25 Jun Improved production efficiency needed in SA mining and manufacturing
Recent results published by Statistics SA in June show manufacturing production rose by 7% year-on-year in April, from a 2.2% year-on-year decline in March. While this is positive news, South African production capacity in the mining and manufacturing sectors is being compromised by outdated processes and technology as well as ineffective workforce management. This means that the workforce’s production output is not as optimal as it could be, impacting on the overall performance of the business.
This is the view Arjen de Bruin, MD of Operation Solutions at OIM, a leading business performance specialist in South Africa. De Bruin cautions both the mining and manufacturing sector not overlook the challenges and weaknesses currently facing these areas in the wake of the recently released results. The results show that manufacturing improved in April in the motor, vehicle, iron and steel, petroleum, chemical, rubber and plastic industries.
“The recent results, although positive, also show that five out of 10 manufacturing divisions reported negative growth rates for this period. Production efficiency, that is, the turnaround time of the task, is negatively affected when there are technological constraints at play. Often the technology in use may be sophisticated; but outdated standards and the utilisation thereof equates to the workforce producing far less than what their capacity allows. If downtime, for example, is not controlled, the cost per unit of production can skyrocket.”
De Bruin says that the sector has been under pressure economically, especially in light of the fact that economic expansion in the country slowed to an annualised 0.9% in the first three months of the year, slower than the 2.1% pace in the fourth quarter, and in light of the fact that the Reserve Bank reduced its forecast for growth this year to 2.4% from 2.7% in May.
“As the growth rate will be the slowest pace experience since the recession in 2009 and the manufacturing sector accounts for about 15% of the economy, it is imperative that the manufacturing sector ensures that production is optimal and at its most efficient by fast-racking the importance of processes, as well as the capabilities of its labour force,” says De Bruin.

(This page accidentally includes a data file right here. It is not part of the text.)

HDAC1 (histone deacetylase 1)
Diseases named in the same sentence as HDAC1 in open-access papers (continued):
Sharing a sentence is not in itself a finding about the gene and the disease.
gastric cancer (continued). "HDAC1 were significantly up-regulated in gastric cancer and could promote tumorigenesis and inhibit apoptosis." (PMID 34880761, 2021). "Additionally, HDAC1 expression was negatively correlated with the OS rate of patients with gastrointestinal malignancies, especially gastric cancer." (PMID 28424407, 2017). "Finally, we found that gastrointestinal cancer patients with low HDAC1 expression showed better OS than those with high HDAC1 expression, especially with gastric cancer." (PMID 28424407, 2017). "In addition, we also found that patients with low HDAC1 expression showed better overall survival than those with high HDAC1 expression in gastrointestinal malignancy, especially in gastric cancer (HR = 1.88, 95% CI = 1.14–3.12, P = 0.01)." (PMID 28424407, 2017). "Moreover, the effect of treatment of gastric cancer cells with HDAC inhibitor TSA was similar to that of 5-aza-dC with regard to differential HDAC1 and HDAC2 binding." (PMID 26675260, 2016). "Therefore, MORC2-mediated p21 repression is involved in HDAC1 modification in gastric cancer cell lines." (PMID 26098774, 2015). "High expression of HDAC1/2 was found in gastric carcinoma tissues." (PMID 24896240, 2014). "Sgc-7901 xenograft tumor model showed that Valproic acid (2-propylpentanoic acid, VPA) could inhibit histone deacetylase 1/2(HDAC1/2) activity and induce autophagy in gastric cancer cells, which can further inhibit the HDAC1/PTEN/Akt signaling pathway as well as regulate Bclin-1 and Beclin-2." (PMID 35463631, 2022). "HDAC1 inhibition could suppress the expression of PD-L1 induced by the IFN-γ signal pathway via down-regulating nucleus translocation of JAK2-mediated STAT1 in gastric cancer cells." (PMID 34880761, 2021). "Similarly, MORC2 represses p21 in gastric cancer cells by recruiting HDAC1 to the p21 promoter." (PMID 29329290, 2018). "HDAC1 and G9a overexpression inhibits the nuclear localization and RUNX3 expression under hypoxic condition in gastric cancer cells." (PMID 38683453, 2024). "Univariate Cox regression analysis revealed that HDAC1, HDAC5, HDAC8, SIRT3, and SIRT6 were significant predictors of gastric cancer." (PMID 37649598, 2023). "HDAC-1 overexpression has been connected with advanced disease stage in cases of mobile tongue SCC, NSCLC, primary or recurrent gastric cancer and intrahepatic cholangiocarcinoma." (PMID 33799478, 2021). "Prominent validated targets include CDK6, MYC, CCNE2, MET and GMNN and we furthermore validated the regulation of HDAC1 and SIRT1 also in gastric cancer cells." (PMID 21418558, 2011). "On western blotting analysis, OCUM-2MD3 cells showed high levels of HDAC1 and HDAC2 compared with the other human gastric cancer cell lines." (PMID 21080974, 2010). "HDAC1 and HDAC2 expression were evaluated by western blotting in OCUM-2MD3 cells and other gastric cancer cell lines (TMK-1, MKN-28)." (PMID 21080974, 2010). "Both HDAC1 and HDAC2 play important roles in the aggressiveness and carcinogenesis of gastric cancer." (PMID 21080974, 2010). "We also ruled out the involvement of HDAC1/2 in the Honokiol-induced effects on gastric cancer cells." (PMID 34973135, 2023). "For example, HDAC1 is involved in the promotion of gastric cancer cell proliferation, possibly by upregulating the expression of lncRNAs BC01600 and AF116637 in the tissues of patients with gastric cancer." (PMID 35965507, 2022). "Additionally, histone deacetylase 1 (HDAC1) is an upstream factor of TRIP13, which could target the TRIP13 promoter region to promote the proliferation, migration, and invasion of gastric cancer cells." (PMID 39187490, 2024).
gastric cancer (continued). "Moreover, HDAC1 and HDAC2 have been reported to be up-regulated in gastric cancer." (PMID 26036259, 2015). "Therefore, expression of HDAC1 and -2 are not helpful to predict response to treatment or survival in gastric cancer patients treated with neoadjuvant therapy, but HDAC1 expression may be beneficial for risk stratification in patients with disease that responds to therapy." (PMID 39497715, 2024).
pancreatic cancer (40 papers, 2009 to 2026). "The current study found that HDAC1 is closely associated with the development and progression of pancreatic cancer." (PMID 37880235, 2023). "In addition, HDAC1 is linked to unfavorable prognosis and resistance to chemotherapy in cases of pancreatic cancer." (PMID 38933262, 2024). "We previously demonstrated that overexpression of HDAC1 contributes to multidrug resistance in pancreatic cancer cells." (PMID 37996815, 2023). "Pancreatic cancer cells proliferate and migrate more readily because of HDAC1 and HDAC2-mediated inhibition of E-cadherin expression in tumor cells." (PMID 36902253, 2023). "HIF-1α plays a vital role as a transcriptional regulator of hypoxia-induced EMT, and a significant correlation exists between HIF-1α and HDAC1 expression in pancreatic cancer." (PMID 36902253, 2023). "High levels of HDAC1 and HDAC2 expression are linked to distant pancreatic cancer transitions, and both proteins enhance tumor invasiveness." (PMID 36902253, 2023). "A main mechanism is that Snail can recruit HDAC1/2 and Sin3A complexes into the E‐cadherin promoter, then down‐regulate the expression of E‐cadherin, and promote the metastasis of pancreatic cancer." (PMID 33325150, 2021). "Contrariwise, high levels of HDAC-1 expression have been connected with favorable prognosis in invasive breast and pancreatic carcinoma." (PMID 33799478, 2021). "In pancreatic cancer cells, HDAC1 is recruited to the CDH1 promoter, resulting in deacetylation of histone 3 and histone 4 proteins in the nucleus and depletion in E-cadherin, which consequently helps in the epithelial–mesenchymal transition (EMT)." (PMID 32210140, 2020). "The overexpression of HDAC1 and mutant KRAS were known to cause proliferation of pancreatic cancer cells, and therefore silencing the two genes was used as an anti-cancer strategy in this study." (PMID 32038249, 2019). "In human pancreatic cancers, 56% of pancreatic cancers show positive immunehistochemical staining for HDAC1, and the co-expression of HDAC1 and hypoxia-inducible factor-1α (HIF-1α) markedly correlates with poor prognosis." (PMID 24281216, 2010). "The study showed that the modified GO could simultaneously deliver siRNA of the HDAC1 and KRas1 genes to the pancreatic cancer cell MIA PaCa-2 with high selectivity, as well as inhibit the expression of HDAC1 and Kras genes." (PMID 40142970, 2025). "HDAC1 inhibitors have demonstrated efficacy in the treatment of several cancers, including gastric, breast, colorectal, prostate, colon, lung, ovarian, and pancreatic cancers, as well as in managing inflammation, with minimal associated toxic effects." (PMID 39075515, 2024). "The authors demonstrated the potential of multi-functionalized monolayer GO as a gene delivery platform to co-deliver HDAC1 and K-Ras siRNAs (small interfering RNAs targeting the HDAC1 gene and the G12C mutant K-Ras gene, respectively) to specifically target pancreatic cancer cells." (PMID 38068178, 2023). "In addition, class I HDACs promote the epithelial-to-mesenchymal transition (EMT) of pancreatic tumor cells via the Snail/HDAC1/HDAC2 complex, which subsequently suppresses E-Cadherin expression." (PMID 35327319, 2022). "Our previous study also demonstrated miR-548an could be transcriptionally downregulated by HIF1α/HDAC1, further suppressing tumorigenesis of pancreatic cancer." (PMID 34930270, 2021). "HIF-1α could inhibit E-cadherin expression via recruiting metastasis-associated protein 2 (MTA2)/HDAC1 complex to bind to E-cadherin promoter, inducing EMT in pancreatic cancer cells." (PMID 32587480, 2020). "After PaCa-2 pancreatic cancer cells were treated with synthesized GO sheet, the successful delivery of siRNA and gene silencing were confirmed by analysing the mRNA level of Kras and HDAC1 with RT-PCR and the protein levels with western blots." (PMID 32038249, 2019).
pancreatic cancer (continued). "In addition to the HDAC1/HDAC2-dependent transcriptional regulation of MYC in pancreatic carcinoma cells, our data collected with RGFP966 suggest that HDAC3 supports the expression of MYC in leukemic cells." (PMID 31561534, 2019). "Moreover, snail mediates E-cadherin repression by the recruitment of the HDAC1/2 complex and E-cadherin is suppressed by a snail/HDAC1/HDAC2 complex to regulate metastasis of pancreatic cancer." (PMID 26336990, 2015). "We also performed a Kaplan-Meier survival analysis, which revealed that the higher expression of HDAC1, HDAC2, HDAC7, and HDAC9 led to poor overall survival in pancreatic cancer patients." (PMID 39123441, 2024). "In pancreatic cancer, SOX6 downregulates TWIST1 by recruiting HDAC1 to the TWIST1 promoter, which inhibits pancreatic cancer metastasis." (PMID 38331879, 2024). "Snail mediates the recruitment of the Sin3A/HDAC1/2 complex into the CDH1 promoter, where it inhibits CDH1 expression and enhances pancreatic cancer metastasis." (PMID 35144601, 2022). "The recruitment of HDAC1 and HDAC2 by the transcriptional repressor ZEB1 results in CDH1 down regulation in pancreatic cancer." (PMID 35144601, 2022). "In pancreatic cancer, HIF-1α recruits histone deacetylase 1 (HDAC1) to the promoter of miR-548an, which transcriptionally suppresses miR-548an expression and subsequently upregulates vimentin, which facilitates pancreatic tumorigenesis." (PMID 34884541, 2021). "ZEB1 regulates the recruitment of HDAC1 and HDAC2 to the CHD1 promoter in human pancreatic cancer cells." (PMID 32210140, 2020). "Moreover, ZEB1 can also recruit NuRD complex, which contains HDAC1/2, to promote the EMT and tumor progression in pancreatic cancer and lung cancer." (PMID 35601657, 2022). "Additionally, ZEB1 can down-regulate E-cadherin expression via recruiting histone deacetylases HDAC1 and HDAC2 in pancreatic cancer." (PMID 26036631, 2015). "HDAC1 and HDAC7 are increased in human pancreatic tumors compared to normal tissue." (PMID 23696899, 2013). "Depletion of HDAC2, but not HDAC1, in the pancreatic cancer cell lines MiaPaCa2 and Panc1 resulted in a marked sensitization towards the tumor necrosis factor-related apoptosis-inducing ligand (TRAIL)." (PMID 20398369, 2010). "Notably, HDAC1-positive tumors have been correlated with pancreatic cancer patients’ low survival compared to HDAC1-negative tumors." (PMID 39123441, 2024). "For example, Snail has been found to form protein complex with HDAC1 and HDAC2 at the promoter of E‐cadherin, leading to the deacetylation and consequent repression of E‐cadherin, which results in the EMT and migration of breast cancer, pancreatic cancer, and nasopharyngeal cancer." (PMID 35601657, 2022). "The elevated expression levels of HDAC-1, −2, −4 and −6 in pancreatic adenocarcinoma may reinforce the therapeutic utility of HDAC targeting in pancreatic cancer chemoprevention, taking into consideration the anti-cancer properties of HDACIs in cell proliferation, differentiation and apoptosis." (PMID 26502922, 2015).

Recently the University of Johannesburg released the results from its 2012 Supply Chain Skills Gap Survey, saying that there is a severe absence of supply chain skills in South Africa. The survey said that employers indicated that although operational positions were relatively easy to fill, about 65% said it was difficult to fill tactical level positions.
In line with these findings, De Bruin says that supervisors are often ineffective when dealing with the workforce, which compounds the issue of poor production efficiency. He says that supervisors need to ensure that 80% of their time is spent maximising production output each day, rather than spending most of their time trying to fill the gap created by a skills deficit in their team.
“We find that supervisors, as responsible for managing all processes, removing obstacles and assessing overall workforce productivity, spend most of their time trying to fill the gap created by a skills deficit in his team. Supervisors at both mining and manufacturing plants need to possess efficient problem solving techniques, plan correctly and be able to communicate daily tasks effectively to the team, as these skills are critical to ensuring the team’s throughput.”
The Supply Chain Skills Gap Survey also found that companies are recognising the role that ‘seeing the big picture’ plays in driving greater productivity and effectiveness across the supply chain. De Bruin agrees that engaging with the workforce with knowledge on business acumen, as well as the company’s strategic direction will aid not only supervisors, but also their teams in understanding their purpose at the company.
However, De Bruin says that many companies have not correctly identified the key competencies needed for supervisors to excel in the position. “The first step to increase operational efficiency is to correctly identify the key competences to make supervisors more effective and supported. For example, implementing better systems that will help the supervisor make better decisions, or getting a handle on absenteeism, may aid the supervisor.
“Communication with the workforce also plays a major role. We often find that many people don’t know what is expected of them on a shift; they don’t know the company’s strategy or direction, and can’t interpret the meaning of the vision and mission statements for their role in the company. Communicating the employee’s purpose and direction and engaging with the workforce will result in increased throughput at a plant,” De Bruin concludes.